The UK holds its breath over Brexit

As we approach decision time for UK MPs there is real concern about the possibility of a no deal Brexit for the UK. Early indications suggest that Theresa May could lose by as many as 200 votes although other forecast make it significantly closer. Investors are steadying themselves for a run on the pound, holidaymakers have been advised to exchange their funds before the vote and everything seems to be up in the air. So, what does this mean for the UK property market?

Uncharted waters

There are very few, if any, similar political scenarios in recent times. The UK is on the verge of crashing out of the European Union and become something of a pariah. Well, that is the doomsday scenario being portrayed by the media.

Let’s take a look at the facts as the UK property market stands at the moment:-

• Property prices with the exception of London are still rising
• Demand for private rental properties is still increasing
• The UK economy is still expected to grow in the short term even in the event of a no deal Brexit
• In a worst-case scenario, World Trade Organisation rules would come into play

The fact is that the UK electorate voted to leave the European Union on 29 March 2019. There will be an inevitable transition period, lasting up to 2 years, but the eventual outcome will be a parting of the ways. Or will it?

Currency markets

The UK currency has been surprisingly strong in light of Brexit concerns. Money markets seem convinced that the European Union will step forward with a “zero hour” offer. Indeed, the German Foreign Minister has already confirmed that more talks can take place with the UK despite earlier suggestions to the contrary. Whether it does turn into a case of “sell on the fact” remains to be seen but so far sterling has proven to be relatively strong.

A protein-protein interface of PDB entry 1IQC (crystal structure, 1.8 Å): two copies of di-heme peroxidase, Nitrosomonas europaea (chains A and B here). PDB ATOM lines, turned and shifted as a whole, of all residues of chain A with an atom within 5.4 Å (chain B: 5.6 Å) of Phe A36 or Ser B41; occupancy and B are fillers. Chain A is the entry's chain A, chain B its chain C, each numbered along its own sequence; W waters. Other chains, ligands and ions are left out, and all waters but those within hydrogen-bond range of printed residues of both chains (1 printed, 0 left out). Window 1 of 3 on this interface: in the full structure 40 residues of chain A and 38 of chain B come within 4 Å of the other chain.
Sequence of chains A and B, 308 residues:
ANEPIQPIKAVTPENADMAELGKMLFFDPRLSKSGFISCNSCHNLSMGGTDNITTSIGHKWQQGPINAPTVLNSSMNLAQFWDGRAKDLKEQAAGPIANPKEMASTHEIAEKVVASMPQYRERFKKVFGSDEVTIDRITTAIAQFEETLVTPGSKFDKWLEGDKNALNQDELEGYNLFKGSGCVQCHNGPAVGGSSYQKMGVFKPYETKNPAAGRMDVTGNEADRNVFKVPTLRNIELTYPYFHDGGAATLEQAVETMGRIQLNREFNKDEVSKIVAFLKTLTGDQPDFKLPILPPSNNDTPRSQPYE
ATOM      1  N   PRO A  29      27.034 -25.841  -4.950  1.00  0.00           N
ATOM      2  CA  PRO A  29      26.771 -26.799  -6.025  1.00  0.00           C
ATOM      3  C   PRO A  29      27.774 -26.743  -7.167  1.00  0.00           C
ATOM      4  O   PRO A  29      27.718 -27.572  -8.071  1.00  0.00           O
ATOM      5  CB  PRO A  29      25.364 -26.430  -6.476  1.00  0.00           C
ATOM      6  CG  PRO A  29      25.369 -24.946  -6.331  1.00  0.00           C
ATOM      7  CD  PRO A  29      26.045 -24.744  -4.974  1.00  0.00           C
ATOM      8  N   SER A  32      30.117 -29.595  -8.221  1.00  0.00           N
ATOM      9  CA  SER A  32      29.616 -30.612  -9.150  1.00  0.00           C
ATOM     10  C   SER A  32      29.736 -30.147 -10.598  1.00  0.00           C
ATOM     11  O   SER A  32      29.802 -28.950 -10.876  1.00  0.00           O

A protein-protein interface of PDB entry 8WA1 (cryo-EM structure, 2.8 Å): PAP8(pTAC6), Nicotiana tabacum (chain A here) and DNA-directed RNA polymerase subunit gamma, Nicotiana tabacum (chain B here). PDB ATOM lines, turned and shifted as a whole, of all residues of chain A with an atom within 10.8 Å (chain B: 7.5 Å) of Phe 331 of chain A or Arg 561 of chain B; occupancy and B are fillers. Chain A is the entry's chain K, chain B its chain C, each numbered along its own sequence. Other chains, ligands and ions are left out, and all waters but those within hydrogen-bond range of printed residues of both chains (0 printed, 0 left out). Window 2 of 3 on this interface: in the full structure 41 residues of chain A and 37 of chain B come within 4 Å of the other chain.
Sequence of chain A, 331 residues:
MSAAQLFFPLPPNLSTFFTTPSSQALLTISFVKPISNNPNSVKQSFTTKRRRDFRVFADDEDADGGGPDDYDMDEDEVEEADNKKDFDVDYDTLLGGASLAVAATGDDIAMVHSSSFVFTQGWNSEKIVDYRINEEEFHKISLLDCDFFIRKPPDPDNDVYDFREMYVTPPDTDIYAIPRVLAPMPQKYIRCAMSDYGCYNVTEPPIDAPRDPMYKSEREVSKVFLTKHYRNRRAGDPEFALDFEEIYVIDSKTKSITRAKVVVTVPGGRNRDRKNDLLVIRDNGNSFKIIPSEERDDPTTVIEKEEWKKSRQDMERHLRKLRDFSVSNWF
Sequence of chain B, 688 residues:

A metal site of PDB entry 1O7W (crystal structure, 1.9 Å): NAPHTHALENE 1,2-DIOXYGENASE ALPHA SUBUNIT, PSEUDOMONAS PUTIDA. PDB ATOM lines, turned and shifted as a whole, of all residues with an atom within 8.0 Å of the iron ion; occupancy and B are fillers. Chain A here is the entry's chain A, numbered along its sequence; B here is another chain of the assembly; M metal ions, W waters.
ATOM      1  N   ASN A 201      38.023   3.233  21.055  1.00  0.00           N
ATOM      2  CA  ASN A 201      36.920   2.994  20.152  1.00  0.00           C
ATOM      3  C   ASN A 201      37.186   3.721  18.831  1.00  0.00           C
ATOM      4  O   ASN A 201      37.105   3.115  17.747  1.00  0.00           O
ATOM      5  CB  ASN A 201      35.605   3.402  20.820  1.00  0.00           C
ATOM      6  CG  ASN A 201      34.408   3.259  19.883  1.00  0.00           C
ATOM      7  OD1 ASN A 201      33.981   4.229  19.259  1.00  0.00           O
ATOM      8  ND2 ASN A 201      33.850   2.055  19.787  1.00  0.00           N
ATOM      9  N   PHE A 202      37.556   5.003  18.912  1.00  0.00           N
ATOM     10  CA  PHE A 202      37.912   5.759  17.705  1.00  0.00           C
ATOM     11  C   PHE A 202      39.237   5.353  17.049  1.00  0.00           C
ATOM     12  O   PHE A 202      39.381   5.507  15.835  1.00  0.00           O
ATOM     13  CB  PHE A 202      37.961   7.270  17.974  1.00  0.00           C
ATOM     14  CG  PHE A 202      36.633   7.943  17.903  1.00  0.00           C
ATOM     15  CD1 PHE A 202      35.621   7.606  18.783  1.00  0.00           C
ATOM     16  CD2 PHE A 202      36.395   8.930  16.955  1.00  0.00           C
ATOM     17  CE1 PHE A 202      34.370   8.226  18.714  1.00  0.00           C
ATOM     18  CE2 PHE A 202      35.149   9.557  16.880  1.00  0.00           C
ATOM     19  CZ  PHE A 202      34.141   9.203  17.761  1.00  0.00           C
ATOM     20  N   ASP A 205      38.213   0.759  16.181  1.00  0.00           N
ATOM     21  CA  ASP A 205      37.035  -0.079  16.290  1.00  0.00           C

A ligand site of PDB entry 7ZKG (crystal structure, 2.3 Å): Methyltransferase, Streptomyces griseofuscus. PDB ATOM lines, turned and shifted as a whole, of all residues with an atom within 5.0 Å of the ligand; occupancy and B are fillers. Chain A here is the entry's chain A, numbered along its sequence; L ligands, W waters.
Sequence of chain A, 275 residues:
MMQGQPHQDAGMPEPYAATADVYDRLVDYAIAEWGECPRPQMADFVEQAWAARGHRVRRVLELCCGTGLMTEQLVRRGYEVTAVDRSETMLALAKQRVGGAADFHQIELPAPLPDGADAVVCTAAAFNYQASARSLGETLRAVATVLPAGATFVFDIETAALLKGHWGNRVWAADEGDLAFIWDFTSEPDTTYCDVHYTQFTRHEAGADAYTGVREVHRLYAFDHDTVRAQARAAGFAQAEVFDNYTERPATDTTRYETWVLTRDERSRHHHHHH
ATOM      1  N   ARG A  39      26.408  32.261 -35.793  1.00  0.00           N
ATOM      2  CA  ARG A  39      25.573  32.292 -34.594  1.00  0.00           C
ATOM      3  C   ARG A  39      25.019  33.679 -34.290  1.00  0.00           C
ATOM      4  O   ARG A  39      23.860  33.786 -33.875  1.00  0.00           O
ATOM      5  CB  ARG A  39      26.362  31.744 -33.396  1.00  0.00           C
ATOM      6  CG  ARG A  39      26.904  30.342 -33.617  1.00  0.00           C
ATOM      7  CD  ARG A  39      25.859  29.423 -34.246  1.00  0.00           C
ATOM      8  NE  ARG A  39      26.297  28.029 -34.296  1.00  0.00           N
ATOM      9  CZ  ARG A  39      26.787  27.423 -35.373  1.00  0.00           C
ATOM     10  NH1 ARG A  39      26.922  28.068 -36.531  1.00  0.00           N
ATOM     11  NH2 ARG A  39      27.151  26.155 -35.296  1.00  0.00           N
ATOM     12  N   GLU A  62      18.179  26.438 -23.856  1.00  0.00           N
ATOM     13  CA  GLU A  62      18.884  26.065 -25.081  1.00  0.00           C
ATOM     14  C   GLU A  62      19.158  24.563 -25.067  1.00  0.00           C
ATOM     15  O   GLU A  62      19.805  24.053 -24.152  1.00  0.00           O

There is a growing opinion that tonight’s vote will not be the last and the European Union will be forced to step into the breach. The simple fact is that the European Union does twice as much trade with the UK as the UK does with the European Union. That said; any significant reduction in UK/EU trade would hit the UK economy harder in relative terms.

Property owners proving resilient

One of the more striking trends in the UK property market of late has been the relatively low number of sellers. Despite suggestions of a doom and gloom scenario, with property prices collapsing by up to 30%, potential sellers remain extremely resilient. On the flipside of the coin, investors are quite happy to sit on the sidelines and let Brexit take its course so this has resulted in a relative stalemate between buyers and sellers.

Quietly, but in significant numbers, overseas investors continue to pick up UK property and take advantage of the two-year fall in sterling. This is likely to continue for some time to come especially towards the luxury end of the UK property market. Over the last two years many overseas investors have seen a near 20% discount emerge when converting their home currency into sterling. For many, this will prove an opportunity too good to miss!


Remainers forecast a collapse in the UK property market the day after the referendum two years ago. Many are making the same forecast after the vote in the Houses of Parliament at around 8 PM this evening. As mentioned above, we are moving towards uncharted waters, dangerous shark infested waters, with as yet no safe route through emerging. Will the UK really decide to go it alone?

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